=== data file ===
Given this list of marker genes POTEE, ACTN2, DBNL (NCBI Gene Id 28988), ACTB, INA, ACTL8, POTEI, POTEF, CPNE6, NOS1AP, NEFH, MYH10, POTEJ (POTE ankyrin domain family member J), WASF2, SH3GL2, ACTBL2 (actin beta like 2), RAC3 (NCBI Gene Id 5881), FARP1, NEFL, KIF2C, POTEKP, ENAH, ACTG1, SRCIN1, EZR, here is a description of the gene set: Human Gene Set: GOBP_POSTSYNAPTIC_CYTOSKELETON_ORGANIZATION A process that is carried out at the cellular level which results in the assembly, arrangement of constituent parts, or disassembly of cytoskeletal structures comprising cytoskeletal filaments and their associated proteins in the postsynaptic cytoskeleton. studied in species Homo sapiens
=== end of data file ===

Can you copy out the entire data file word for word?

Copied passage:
Given this list of marker genes POTEE, ACTN2, DBNL (NCBI Gene Id 28988), ACTB, INA, ACTL8, POTEI, POTEF, CPNE6, NOS1AP, NEFH, MYH10, POTEJ (POTE ankyrin domain family member J), WASF2, SH3GL2, ACTBL2 (actin beta like 2), RAC3 (NCBI Gene Id 5881), FARP1, NEFL, KIF2C, POTEKP, ENAH, ACTG1, SRCIN1, EZR, here is a description of the gene set: Human Gene Set: GOBP_POSTSYNAPTIC_CYTOSKELETON_ORGANIZATION A process that is carried out at the cellular level which results in the assembly, arrangement of constituent parts, or disassembly of cytoskeletal structures comprising cytoskeletal filaments and their associated proteins in the postsynaptic cytoskeleton. studied in species Homo sapiens